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    Inside Wuhan’s ‘Fangcang’ Shelter Hospitals

    Since February, Wuhan authorities have sought to quarantine COVID-19 patients with mild symptoms in over a dozen makeshift clinics. How does the system work?
    Mar 05, 2020#Coronavirus

    Nearly three weeks passed from the day Cindy Chen was shown a worryingly opaque CT scan to the day she was told she could have a hospital bed. Two of these weeks she spent quarantined at her home in Wuhan, the central Chinese city at the heart of the COVID-19 epidemic; the third she spent in isolation at a designated hotel.

    But the bed waiting for Chen wasn’t at a typical hospital. Instead, she was admitted to a sports arena — one of 16 temporary “shelter hospitals,” or fangcang, set up in Wuhan since early February to help alleviate the shortage of beds in dedicated hospitals.

    The 36-year-old Wuhan resident had been experiencing fatigue, intermittent fever, and a dry cough since taking her feverish father-in-law to see doctors in late January. CT scans showed that both patients had lung damage, though the overburdened health care system at the time — understaffed and short of beds, medical supplies, and nucleic acid tests — made it impossible for them to be admitted. Out of options, they would try and take care of themselves at home for the next two weeks.

    In China, there are around 1,000 people for every six hospital beds, according to official data. Unequally concentrated medical resources often mean cities or even entire provinces must rely on a few large hospitals for their most urgent needs. The shortage of hospital beds in Wuhan was exposed early as the city grappled with the COVID-19 epidemic and eventually went into lockdown on Jan. 23.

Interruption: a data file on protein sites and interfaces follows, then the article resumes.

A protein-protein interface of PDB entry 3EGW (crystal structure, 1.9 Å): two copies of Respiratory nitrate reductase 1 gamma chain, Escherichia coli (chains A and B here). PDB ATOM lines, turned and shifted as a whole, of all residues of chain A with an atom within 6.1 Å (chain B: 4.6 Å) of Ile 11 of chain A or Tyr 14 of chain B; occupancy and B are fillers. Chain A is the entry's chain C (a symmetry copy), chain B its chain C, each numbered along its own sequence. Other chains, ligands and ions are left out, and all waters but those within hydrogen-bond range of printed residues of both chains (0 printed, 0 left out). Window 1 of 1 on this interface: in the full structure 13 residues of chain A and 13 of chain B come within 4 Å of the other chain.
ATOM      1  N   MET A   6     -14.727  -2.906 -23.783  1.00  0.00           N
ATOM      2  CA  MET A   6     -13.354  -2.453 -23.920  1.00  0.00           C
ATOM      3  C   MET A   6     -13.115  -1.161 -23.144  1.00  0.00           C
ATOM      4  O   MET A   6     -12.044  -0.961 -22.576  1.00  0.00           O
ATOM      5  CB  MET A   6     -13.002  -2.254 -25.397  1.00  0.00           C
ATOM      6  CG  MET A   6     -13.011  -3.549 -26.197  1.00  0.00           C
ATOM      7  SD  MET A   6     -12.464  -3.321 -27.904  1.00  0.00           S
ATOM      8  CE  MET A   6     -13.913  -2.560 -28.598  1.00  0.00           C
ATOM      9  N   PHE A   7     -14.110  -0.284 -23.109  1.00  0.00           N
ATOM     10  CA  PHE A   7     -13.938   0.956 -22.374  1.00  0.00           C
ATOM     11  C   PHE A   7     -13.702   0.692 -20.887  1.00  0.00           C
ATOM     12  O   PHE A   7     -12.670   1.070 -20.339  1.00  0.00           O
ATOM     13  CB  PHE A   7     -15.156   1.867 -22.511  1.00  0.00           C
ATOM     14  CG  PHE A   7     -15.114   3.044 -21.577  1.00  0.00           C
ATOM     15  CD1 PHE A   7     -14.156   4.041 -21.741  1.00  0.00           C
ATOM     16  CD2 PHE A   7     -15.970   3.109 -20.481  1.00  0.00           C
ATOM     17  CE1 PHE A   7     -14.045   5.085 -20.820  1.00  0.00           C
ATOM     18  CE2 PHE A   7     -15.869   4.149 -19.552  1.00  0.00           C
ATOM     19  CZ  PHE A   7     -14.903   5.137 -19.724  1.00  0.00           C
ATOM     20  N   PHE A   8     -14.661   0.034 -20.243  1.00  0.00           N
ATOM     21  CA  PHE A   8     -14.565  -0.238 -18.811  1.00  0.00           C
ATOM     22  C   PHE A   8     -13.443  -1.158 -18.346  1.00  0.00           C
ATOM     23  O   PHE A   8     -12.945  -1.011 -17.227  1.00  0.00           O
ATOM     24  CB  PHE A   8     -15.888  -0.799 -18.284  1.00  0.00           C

During the early stages of the epidemic in Wuhan, many infected patients with mild symptoms were unable to receive treatment because beds were reserved for patients whose conditions were severe. But delayed treatment carried the risk of these mild patients’ health deteriorating to severe, while insufficient quarantine periods may have caused the epidemic to spread further, Ma Xiaowei, the head of China’s National Health Commission, said last week.

    The solution authorities came up with was to set up makeshift hospitals for accepting and quarantining patients with mild symptoms, by far the largest demographic among the city’s confirmed or suspected COVID-19 cases.

    Since early February, 16 public venues in Wuhan, from sports arenas to exhibition centers, have been converted to fangcang hospitals, contributing an extra 13,000 beds and bringing the city’s total number to over 27,000 by Feb. 16. As of this week, the megacity of 11 million inhabitants has reported around 50,000 COVID-19 cases, around half of which have recovered.

    Unlike Huoshenshan and Leishenshan — the two emergency hospitals built from scratch to accommodate the most severely ill patients — fangcang hospitals act as buffers for patients who aren’t sick enough to need urgent treatment but should still be under medical observation. Mild patients can be admitted to fangcang after testing positive for the coronavirus. Only and if their situation gets worse will they be transferred to a hospital with a higher care standard. Older people with preexisting health conditions are not admitted to fangcang, which provide only limited treatment and may not be suitable for those with weaker immune systems.

    With Wuhan authorities seeking to “round up” all suspected carriers of the novel coronavirus, the local neighborhood committee paid a visit to Chen’s family on Feb. 12 and asked them to stay in a quarantine hotel for 14 days. After she tested positive for COVID-19 while there, she was sent to the converted stadium fangcang, where she received one of the last available beds in a ward for female patients. Her father-in-law, meanwhile, was sent to Leishenshan.

    Chen told Sixth Tone the nurses would check their temperatures and blood oxygen levels four times a day. The medics gave patients daily TCM therapies, including medicines and occasionally herbal plasters. In the mornings, afternoons, and sometimes evenings, staff would encourage the patients to relax by dancing or doing tai chi-like exercises. When she was bored, Chen would check her phone or watch one of the TVs around the facility.

    “In fact, I felt quite relaxed,” Chen said. “Although there are many patients in the place, everyone is chatting together, and it feels a lot better than being isolated alone in a room.”